We used to pity the poor reporters who cover Inauguration Day events. We figured they stood up, morning through night, peering in on the best-groomed, best-dressed people in the nation and feeling ... well, second best.
But it just ain't so. We've received a note from Normal A. Lee of Clairol/Bristol-Myers, in which we're told that "by popular demand," the "fresh-up" lounge hosted by that firm will again serve the men and women of the press. The lounge, Lee says, "offers and oasis during the hectic Inauguration schedule," where men and women reporters can get quick haircuts, hair sets, comb-outs, makeup jobs, foot massages, shaves and (don't forget this one) "refreshments appropriate to the time of day." All free of charge, of course. We also learned that the lounge, staffed by "well-known" hair stylists and cosmetics experts, was used by more than 1,000 media people during the 1984 political conventions in Dallas and San Francisco and also on the last Inauguration Day in Washington.
What is Stefanie Powers doing on the cover of Sears, Roebuck spring catalogue? Hugging a tiger cub, as a matter of fact. The store made Powers the cover girl because "market research showed that she'd be a positive image for our customers, and because we're giving our catalogue a safari slant this spring," a store spokesperson who asked not to be identified says. Powers wears a khaki shirt on the cover. Inside she poses in a plethora of jungle-colored jump suits, bush-jacket-style dresses and suits and pith helmets from the store. Powers didn't design the clothes she wears, but her section of the catalogue comes just before one that features super-model Cheryl Tiegs, who does have her own label, available only through the store. We got "no comment" on whether Sears is contributing financially to Powers' pet--the William Holden Wildlife Center in Africa.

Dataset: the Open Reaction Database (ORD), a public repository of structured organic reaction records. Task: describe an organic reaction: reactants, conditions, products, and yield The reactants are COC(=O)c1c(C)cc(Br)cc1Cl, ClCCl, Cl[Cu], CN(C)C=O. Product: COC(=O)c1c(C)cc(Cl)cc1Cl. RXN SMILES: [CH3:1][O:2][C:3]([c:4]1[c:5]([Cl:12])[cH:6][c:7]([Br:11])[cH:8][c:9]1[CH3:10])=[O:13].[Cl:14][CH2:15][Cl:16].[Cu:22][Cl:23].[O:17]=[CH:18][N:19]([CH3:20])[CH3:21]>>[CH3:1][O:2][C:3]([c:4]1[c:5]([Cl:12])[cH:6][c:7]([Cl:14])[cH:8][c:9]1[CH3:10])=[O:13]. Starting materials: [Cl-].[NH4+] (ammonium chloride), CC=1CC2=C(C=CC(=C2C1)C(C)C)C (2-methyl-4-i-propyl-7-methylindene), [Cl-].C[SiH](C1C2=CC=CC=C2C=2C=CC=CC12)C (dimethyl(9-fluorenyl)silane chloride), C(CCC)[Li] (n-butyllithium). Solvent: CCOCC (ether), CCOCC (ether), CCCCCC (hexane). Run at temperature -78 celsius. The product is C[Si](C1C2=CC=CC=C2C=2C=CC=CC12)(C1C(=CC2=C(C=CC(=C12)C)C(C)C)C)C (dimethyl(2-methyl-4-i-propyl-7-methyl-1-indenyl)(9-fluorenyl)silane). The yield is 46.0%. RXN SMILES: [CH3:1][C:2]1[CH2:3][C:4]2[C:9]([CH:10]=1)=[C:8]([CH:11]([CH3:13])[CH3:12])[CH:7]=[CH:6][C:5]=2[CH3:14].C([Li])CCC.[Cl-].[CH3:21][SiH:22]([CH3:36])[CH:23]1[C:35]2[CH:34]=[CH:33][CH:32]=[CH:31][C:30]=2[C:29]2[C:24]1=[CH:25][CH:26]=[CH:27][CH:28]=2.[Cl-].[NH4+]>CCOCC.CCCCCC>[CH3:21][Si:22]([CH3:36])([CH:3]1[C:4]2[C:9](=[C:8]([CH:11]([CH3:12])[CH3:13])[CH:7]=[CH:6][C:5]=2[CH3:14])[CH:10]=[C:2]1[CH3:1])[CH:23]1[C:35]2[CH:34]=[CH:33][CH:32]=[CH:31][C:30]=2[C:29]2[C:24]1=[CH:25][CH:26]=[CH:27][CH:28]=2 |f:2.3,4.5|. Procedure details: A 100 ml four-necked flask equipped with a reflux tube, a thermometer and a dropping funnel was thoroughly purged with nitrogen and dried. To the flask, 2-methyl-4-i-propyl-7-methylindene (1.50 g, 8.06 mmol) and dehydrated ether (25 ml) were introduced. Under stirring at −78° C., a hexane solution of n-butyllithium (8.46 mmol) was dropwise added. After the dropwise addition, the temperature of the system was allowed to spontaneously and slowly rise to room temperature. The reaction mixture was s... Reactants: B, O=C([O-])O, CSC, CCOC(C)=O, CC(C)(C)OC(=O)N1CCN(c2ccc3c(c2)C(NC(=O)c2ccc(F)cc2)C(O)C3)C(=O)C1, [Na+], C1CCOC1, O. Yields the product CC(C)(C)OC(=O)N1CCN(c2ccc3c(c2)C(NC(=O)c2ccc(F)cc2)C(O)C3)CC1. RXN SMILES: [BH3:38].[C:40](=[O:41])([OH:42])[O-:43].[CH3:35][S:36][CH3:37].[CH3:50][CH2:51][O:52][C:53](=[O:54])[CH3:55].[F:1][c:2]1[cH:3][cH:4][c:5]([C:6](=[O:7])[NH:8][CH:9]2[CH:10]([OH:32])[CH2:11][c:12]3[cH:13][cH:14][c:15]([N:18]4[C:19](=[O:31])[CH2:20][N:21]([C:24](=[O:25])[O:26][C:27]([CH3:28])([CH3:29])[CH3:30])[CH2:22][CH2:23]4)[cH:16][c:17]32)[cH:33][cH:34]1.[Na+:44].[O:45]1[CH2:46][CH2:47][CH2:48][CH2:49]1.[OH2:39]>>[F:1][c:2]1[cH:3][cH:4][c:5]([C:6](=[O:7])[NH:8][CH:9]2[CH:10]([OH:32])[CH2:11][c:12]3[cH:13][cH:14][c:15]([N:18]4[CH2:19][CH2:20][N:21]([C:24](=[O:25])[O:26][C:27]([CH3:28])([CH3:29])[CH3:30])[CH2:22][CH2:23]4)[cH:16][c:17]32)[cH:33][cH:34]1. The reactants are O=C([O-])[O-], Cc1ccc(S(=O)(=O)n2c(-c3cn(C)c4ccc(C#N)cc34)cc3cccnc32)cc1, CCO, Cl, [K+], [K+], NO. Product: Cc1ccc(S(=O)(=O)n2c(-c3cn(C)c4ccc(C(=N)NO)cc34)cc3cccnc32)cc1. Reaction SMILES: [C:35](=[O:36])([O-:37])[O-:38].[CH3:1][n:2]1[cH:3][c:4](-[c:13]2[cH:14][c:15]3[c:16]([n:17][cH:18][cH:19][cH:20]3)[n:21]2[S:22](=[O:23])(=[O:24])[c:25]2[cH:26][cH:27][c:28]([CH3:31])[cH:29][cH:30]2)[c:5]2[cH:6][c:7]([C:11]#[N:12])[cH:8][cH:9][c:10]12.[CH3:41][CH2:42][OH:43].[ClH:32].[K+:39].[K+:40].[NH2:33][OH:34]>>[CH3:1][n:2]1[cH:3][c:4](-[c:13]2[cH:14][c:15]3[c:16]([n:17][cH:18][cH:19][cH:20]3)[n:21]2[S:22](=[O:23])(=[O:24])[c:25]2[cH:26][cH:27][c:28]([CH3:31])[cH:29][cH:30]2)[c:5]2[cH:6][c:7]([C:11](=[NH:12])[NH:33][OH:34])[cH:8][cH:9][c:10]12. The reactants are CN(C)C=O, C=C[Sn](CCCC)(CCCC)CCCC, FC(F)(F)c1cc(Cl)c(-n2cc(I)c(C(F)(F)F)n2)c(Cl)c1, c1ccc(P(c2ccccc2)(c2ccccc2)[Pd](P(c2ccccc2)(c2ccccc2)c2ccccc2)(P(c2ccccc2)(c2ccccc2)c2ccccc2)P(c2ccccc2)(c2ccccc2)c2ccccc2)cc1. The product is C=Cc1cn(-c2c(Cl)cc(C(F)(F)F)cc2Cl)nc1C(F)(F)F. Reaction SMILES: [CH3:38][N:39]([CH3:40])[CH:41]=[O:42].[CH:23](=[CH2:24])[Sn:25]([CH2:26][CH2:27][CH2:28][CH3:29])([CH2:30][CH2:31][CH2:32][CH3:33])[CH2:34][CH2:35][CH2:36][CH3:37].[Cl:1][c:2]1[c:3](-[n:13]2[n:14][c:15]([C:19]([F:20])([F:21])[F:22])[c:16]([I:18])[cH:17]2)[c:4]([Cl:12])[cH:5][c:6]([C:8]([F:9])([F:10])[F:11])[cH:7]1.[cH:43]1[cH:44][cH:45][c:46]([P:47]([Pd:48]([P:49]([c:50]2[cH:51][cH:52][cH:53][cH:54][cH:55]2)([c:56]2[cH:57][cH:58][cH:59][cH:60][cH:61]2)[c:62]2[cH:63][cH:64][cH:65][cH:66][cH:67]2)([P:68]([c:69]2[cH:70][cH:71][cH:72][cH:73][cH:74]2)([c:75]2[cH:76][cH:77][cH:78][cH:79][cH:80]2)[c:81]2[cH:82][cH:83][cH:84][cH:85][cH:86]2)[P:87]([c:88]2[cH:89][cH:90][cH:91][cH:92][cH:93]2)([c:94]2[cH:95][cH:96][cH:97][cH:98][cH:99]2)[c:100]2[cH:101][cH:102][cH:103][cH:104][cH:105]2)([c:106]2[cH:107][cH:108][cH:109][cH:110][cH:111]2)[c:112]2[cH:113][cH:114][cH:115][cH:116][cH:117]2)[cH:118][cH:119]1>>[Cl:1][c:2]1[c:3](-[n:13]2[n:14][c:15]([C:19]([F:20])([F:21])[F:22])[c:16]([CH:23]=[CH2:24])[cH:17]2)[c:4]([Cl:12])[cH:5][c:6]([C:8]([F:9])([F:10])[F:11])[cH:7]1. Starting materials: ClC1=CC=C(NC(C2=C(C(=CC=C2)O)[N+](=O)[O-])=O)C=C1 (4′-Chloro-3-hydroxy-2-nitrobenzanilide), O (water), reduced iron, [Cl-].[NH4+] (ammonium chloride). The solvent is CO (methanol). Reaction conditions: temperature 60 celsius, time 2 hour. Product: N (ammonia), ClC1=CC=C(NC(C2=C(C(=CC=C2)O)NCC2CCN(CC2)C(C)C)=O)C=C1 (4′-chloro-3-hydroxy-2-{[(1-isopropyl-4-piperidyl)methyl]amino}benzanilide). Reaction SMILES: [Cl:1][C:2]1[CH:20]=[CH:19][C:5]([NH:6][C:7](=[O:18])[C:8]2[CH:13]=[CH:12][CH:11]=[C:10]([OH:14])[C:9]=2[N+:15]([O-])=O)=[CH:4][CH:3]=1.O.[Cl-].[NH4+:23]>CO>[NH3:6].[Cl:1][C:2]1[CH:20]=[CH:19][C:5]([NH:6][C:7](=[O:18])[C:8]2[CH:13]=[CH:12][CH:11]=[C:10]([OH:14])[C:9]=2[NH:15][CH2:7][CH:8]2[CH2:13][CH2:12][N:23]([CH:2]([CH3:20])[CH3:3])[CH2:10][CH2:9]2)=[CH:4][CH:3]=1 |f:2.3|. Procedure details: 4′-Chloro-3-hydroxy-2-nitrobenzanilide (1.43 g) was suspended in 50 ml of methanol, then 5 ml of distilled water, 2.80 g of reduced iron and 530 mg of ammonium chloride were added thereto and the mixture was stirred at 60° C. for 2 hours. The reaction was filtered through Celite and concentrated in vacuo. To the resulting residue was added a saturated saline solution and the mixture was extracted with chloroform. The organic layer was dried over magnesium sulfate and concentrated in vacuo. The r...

As Mary Richards, the newsroom yuppie, Mary Tyler Moore would never have dressed like that. But on Saturday afternoon, as Mrs. S. Robert Levine, Moore showed her true fashion colors. Listen spotted her at Pierre Deux on Rodeo Drive, looking younger than springtime and obviously in search of some items for her nest. She flung off her sumptuous white fur coat to reveal skin-tight black leather pants. A store representative said that she bought desk accessories.
The ballots are cast. The tension is mounting. And the announcement is drawing near. Monday night is when the California Mart presents its Marty award to an outstanding West Coast menswear designer. The nominees are: Mel Matsui for Code Blue Japan, Geoff Williams for Pour Le Sport, Mike Alesko for International News, Patti Eakin for Union Bay, Michael Tomson for Gotcha Sportswear, Du T. Quachs for Basic Elements and Joe Depietro for Rescue. Listen for the winners.